official hands on hips

A new road to officiating

A successful officiating pilot program at St. Joan of Arc High School in Barrie, Ont., may spark a future trend for Hockey Canada Skills Academies across the country

Quinton Amundson
March 8, 2022

Brent Crawford sought a learning module to constructively fill a sizable chunk of the off-ice, classroom content for St. Joan of Arc High School’s Hockey Canada Skills Academy (HCSA) in Barrie, Ont.

His decision to present an online officiating clinic to his students ultimately transcended to be effective time-filling content. Crawford, the instructor of this Catholic high school’s HCSA since its September 2014 debut, has motivated multiple Grade 9-10 students to pursue officiating certification. He also potentially generated a fresh access route into Hockey Canada’s Officiating Pathway.

In a sense, the unorthodox hybrid learning schedule—a split between in-person and remote instruction—induced by the COVID-19 pandemic paved the way for positive developments. Instead of several moderate scheduling blocks sprinkled throughout the school week, administrators had to get creative and schedule nearly the entire school day to elective studies.

Crawford and his team knew fitness activities, health instruction and lectures celebrating the rich history of Canada’s game could account for some of the instruction away from the rink, but infusing a new ingredient into this mix was necessary.

“An officiating clinic jumped to our minds right away, and we went online to look up some online clinics because most of the in-person options were closed down due to COVID,” Crawford says. “We saw some [resources], but it was unclear if we could get the kids to do it and if any of them would be interested in going on down the path to becoming referees.”

His instinct to contact Jeff Stewart, the director of program and events for the Ontario Hockey Federation (OHF), paid off handsomely. Stewart connected Crawford with former NHL official Greg Kimmerly, who is currently fulfilling a two-year term as the OHF’s referee-in-chief.

“Right off the bat, Greg was excited, and he saw the value in getting a lot of young kids excited about officiating,” Crawford says about the initial meeting last October. “Before long, he and his team put together six PowerPoint presentations starting with referee initiation and working up to learning about four-man systems and all the penalty symbols.”

According to Crawford, the St. Joan of Arc HCSA crew responded well to the interactive features of Kimmerly’s presentations. The students were shown multimedia of various on-ice incidents and challenged to determine how they would approach these scenarios if they wore the zebra-stripe uniform.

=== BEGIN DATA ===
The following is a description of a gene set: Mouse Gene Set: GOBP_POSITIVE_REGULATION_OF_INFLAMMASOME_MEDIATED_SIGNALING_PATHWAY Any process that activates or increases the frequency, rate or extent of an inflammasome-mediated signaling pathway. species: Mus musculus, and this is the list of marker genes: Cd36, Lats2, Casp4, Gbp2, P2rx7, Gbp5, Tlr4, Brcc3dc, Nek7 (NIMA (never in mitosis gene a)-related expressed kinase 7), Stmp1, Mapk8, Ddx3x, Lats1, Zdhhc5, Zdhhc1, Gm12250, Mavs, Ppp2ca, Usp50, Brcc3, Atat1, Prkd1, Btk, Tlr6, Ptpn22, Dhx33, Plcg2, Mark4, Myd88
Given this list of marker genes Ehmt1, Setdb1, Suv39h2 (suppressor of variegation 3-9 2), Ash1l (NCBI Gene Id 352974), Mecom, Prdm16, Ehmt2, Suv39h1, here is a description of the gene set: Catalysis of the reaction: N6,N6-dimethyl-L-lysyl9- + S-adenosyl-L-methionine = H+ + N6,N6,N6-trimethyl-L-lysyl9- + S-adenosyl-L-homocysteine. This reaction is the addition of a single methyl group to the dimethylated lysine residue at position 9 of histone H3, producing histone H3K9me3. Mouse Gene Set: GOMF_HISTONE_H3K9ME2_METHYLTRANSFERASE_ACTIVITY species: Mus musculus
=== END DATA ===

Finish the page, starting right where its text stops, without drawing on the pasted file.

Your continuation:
Immersing in the intricacies of a fast-paced and demanding job also led to increased player-to-referee appreciation.

While not offering an exact count, Crawford says many of his students seek to complete Level 1 of the Hockey Canada Officiating Program (HCOP) to attain certification and ideally volunteer within the Barrie Minor Hockey Association in short order.

This development delights Dan Hanoomansingh, Hockey Canada’s manager of officiating.

“Officiating is an opportunity for hockey players to see the game from a different perspective, in a way that is flexible with their busy schedules, and earn some money,” he says. “When their competitive pathway as a player comes to an end, they have a natural transition to stay involved in hockey.”

The HCSA students are poised to enter the HCOP with confidence because their school gives them a leg up.

Ultimately, the pilot version of the St. Joan of Arc officiating clinic went so well that Crawford says there is a strong possibility of being renewed for the 2022-23 academic year.

“Even as we shift back to a normal schedule next year, I am definitely going to recommend we incorporate it again, and for all sorts of other programs across the country, too.”

Hanoomansingh is thinking on the same wavelength as Crawford.

"The Officiating Program is always looking for individuals with skating skills and hockey sense to join our ranks. Partnerships with our Hockey Canada Skills Academies is a fantastic opportunity to expose these individuals to officiating and give them an opportunity to be involved in the game in a different way."

For more information:

Dominick Saillant
Director, Communications
Hockey Canada
[email protected]


Esther Madziya
Manager, Communications
Hockey Canada
[email protected]


Spencer Sharkey
Manager, Communications
Hockey Canada
Office: 403-777-4567
Mobile: 905-906-5327
[email protected]


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